Our imaginations are rich and inventive. They see endless possibilities and open doors. They’re amazing at coming up with countless ideas. They’re amazing at spinning wild stories. Which is where sometimes things can go wrong.
What if the audience doesn’t get it, thinks I’m a complete moron and boos me off stage? What if I lose my job, can’t find a new one, can’t pay my rent, become penniless and homeless? What if everything goes wrong? What if this new venture is the fastest failure anyone’s ever seen? What if everyone thinks I’m a pathetic impostor?
Our imaginations can invent all sorts of worst-case scenarios and situations, which spike our anxiety and make us second-guess ourselves and our abilities. We can easily feel helpless and hopeless. We can easily get overwhelmed, and become paralyzed.
But there are many things you can do—like the below.
Switch perspectives. Pretend that this situation is happening to a loved one. Pretend that you’re looking at it from their lens, from their perspective. How do you advise them? How do you perceive what’s happening? Or take on the perspective of a wise mentor, who, of course, has your best interest at heart.
Take productive action. “A productive action is any action that helps make progress on a problem issue,” psychologist Simon Rego told me in this piece. He gave the example of worrying about not making your monthly rent. The actions you’d take might include: increasing your income, working more hours, getting another job, moving to a different place or re-negotiating your lease. Of course, some of these are easier said than done. But what these examples illustrate is that there are always options and solutions—and we can use those same highly inventive imaginations to brainstorm what we can do.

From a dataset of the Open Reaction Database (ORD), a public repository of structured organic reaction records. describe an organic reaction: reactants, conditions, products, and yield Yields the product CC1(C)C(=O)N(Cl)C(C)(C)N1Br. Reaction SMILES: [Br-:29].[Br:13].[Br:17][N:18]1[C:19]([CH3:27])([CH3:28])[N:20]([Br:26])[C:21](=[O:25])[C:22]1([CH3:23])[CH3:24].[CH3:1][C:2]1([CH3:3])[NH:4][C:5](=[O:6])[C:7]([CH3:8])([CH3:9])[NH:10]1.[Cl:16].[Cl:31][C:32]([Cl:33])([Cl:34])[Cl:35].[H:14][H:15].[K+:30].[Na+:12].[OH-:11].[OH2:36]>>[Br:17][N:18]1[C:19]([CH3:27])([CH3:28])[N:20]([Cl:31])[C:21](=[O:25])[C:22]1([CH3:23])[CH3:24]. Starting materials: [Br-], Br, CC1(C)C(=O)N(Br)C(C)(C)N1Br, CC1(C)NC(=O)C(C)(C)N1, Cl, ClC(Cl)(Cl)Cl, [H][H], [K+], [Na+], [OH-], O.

Lead with self-compassion. Consider the most self-compassionate step. You’re upset and freaking out. What’s the kindest thing you can do for yourself? Maybe it’s to jot down your worries, to acknowledge them, and to say it’s OK. Maybe it’s to call your closest friend. Maybe it’s to have a cup of tea, and to take many deep breaths. Maybe it’s to take a walk or a kickboxing class, both of which always give you clarity.
Use the worry as creative fuel. Take these scenarios and adapt them into a work of fiction. Maybe the exact scenario happens to a character in your mysterious short story. Maybe the scenario becomes part of a character’s dream. Maybe you channel it into a painting or a sketch or a movie scene.
Empower yourself. Sometimes, the worst-case scenario does happen. Sometimes, we do fail, and we fail miserably. Sometimes, we lose things and sometimes, we lose people. Remind yourself that whatever happens, you can handle it. You can learn from it, and you can grow. You can find the support you need (in the form of therapy, for instance). Identify ways that you can empower yourself. Identify the supports you can turn to—or work on building up your support system. Remind yourself regularly of your strength.
When you find yourself imagining all kinds of terrible, disastrous scenarios, acknowledge them—and then do something with them. Use them creatively or artistically. Use your imagination to envision real solutions that work.